Behavior and Mental Health
Routines & Children w/ Disabilities: Routines and Children with Disabilities
Routines can help family life run more smoothly. They can also be a way to help your child with 22q develop coping skills and manage anxiety better. While all families are different and schedules are different, the best routines are the ones that suit you, your child and your situation. To learn more, click here.
Children’s Mental Health Resource Kit
This Children’s Mental Health Resource Kit is designed to help you promote access to and the availability of mental health screens and assessments for children. Because navigating access to the appropriate services can be so overwhelming, this is an essential first step in ensuring appropriate mental health treatment for children. The kit contains a number of Fact Sheets and an Action Strategies and Resources Guide.
American Academy of Child and Adolescent Psychiatry: Family Resources
The mission of AACAP is to promote the healthy development of children, adolescents, and families through advocacy, education, and research, and to meet the professional needs of child and adolescent psychiatrists. The following link provides useful medical definitions related to mental health, a child and adolescent psychiatrist finder and many other helpful resources for families and caregivers. To learn more, click here.
Does your child with 22q have difficulty falling asleep or experience middle of the night awakening? Some of the most common causes include sleep apnea, calcium disturbance, restless leg syndrome or often anxiety. Medical causes should always be ruled out before assuming behavior causes.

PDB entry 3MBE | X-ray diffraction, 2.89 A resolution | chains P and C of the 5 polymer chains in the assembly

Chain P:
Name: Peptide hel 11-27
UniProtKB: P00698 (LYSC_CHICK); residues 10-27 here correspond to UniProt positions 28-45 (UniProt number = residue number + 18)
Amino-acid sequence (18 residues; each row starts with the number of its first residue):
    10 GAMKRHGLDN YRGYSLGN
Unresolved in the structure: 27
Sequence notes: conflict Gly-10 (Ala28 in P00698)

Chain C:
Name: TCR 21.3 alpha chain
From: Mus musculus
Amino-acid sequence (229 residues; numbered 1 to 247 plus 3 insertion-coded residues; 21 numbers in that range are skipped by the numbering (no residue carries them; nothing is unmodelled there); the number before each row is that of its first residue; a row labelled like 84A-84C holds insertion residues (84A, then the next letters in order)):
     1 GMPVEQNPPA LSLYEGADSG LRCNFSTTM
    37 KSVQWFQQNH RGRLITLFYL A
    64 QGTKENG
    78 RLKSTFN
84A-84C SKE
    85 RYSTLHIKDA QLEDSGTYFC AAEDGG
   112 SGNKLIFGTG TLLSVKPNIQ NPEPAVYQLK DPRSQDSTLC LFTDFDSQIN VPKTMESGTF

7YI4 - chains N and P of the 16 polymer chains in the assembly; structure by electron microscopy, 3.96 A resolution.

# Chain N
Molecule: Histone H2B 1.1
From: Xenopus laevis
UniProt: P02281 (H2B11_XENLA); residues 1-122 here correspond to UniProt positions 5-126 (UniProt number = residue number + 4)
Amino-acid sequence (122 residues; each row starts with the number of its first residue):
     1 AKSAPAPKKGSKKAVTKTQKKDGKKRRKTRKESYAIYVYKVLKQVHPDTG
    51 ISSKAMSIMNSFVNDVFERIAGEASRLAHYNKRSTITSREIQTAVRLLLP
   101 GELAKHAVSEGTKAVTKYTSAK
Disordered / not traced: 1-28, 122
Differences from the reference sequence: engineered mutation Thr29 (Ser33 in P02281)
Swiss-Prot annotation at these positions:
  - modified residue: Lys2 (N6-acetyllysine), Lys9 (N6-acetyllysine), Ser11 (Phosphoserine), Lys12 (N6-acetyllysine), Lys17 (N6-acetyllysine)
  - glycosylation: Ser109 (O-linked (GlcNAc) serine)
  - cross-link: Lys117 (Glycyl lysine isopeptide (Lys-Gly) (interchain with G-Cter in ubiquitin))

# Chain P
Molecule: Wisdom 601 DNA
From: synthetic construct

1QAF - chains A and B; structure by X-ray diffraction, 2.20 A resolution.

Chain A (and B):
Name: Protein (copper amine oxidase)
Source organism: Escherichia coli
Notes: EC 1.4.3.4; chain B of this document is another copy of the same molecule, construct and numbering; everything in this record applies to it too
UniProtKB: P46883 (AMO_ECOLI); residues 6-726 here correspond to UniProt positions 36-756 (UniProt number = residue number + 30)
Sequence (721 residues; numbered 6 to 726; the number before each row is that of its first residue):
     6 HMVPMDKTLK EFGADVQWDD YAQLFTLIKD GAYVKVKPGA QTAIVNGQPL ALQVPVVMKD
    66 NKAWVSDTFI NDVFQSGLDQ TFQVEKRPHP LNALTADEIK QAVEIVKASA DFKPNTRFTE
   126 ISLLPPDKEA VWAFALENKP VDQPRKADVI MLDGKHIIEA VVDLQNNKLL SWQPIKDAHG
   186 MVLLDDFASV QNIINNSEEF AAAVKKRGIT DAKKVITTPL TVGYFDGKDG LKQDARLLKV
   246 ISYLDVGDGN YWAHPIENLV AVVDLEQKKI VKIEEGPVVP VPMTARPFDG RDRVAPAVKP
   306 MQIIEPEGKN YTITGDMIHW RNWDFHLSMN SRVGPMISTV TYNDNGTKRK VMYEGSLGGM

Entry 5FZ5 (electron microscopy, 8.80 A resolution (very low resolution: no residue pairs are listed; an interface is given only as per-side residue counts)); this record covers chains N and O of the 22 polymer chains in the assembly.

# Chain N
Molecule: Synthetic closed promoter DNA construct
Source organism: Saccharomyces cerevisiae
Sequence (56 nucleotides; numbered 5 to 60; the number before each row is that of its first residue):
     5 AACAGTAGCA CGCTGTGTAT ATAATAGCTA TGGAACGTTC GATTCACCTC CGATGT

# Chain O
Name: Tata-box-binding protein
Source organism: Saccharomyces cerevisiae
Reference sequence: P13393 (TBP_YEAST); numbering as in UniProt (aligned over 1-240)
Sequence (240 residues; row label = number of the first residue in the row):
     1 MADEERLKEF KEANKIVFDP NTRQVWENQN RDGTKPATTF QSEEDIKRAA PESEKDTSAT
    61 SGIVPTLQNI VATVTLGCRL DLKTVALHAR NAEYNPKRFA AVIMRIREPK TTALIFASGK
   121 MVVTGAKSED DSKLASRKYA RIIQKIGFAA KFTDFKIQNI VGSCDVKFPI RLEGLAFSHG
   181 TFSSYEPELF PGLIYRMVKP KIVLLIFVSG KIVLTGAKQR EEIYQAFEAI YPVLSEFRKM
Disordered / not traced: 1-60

The following scientific review article is an excellent summary of the recommended evaluation and approach to treating this common problem. Download the PDF here.
Trying to tell the difference between what expected behaviors are and what might be the signs of a mental illness isn’t always easy. NAMI is an organization that provides tremendous support and resources to families affected by mental illness. This link reviews some of the most common warning signs related to mental illness.
Evidence-based mental health treatment for children and adolescents
To address the challenges of raising a child with 22q, including behavioral and psychiatric problems, families should be aware of the latest, scientifically-based information. Our advisors recommend the Effective Child Therapy website as a good start: The site has information on many of the more common child mental health issues and an overview of evidence-based practice for each condition. (Listed at the bottom of their homepage). To learn more, visit effectivechildtherapy.org.
Additional Support for Mental Health
Growing up with a brother or sister who requires special attention can pose some unique challenges. Parents usually try their best to devote equal time to all their children, but in reality, children with extraordinary medical and/or educational needs often require more attention than their healthy siblings.
Many children whose siblings have special needs grow up to be especially sensitive and tolerant adults, often choosing to work in human services professions like special education and nursing. Others may harbor long-lasting resentment about the impact their special sibling had on the family. Above all, it is essential that siblings be given a voice to express both good and bad aspects of their experience.
To learn what 22q siblings would like parents and service providers to know: Click here.
Learn more about the needs of siblings through the Sibling Support Project.
Sibshops is another nationally-recognized program that offers brothers and sisters the opportunity to meet and talk with others who know what it is like to have a sibling with a disability. Sibshops include a lively mixture of games, discussion, and guest speakers; for many participants, Sibshops allows them to talk openly for the first time about the experience of growing up with a special sibling. The program is typically offered at low cost and available at locations throughout the US and Canada.
Evidence-based Medical and Therapeutic Intervention? Who Needs It?
Click here for a discussion for parents of children with special developmental needs about evidence, consensus and anecdotal-based interventions.